A fictional limousine with vaguely European flags no longer drives through the Excelsior to pick up The Princess Diaries’ Mia for much-needed royalty lessons — but the restored firehouse remains there, ready to bring out our inner teenage girl.
It was there, in that former firehouse, a two-story, white-with-red-trim Mission Revival, that Anne Hathaway stole our hearts. In her breakout role as a frizzy-haired, spunky teenager who finds out her hidden identity is actually Amelia Mignonette Grimaldi Thermopolis Renaldo, Princess of Genovia, she lived at 724 Brazil Ave. Mia in the long-running book series has several meta-complaints about the 2001 adaptation, but San Francisco can be grateful for the scene change from Manhattan.
Long before the filmmakers chose the site, Engine Company 43 occupied it — as early as 1912. The firefighters eventually moved to a new station in 1970, and the building was later sold and used as a private residence, according to the San Francisco Fire Department Museum.
In 2014, it went back on the market for $2.6 million, but the Hollywood fame only took it so far. It sold the next year for a mere $1.85 million.
But the building is far more noted as “the Princess Diaries house,” especially for women who came of age around the time of the 2001 film and who may or may not have turned the sequel’s opening weekend into their birthday party. It still looks largely the same, too. San Franciscans who wander between Mission Street and John McLaren Park shouldn’t be surprised if images of Mia sliding down fire poles before going to school, playing with her cat Fat Louie, and finding an emotional letter from her deceased father come racing back.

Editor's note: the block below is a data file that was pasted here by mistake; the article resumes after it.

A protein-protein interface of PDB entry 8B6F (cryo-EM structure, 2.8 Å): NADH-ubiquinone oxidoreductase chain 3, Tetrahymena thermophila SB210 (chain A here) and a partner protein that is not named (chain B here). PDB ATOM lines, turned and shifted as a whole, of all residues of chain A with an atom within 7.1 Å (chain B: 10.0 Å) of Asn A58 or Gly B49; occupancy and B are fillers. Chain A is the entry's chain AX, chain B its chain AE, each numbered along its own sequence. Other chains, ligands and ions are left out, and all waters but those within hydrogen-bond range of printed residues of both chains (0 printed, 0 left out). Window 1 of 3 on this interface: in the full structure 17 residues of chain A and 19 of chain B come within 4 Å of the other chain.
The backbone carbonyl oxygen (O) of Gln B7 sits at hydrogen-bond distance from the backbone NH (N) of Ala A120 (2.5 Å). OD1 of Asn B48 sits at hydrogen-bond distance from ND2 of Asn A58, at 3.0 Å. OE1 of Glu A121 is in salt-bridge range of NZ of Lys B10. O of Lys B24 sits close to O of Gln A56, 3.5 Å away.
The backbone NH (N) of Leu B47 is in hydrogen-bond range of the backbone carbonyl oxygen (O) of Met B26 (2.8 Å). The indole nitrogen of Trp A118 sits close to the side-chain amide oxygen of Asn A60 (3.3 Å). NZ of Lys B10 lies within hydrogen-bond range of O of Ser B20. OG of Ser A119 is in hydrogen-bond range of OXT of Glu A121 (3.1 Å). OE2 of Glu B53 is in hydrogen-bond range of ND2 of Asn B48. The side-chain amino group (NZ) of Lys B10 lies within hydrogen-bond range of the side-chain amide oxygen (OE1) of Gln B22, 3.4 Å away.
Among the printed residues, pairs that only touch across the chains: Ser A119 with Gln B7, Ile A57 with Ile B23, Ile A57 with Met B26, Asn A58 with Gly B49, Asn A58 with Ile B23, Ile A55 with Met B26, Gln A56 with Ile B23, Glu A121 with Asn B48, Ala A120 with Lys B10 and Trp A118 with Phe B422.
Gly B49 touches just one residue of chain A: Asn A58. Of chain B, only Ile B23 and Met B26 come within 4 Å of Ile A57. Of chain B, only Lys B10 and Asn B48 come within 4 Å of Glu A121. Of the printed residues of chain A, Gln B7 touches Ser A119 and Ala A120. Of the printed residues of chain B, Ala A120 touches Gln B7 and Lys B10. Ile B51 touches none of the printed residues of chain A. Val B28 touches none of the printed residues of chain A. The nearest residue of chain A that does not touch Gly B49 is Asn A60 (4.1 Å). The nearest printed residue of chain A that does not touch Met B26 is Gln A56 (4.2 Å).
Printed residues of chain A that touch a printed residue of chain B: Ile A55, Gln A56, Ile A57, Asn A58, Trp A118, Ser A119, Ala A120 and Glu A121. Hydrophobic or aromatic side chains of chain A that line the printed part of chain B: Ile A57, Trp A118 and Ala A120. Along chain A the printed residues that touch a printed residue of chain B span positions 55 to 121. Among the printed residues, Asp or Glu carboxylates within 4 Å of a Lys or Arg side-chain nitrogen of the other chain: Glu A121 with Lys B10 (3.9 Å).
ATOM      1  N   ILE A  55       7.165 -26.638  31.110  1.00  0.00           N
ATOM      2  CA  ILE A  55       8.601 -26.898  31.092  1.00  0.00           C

Read more stories from SF Weekly‘s Excelsior issue:
X Marks the Excelsior
What’s the difference between the Excelsior, Outer Mission, and Crocker-Amazon? Here’s our spreadsheet cheat sheet to these borders.
On the Outskirts But Certainly Not ‘Sleepy’
The little neighborhood at the far end of Mission Street has its fair share of news-worthy drama.
A Thrilla at Manila
Manila Oriental Market, the pan-Asian grocery at the corner of Mission Street and I-280, is a treasure.
Infinite Appetite, Finite Budget
Its main drag looks a lot like Queens, N.Y., which happens to be the most diverse place in the U.S.
The neighborhood nicknamed ‘Dispensary Row’ has sparked, um, a row over zoning that’s kept new marijuana businesses away from the family-dominated district.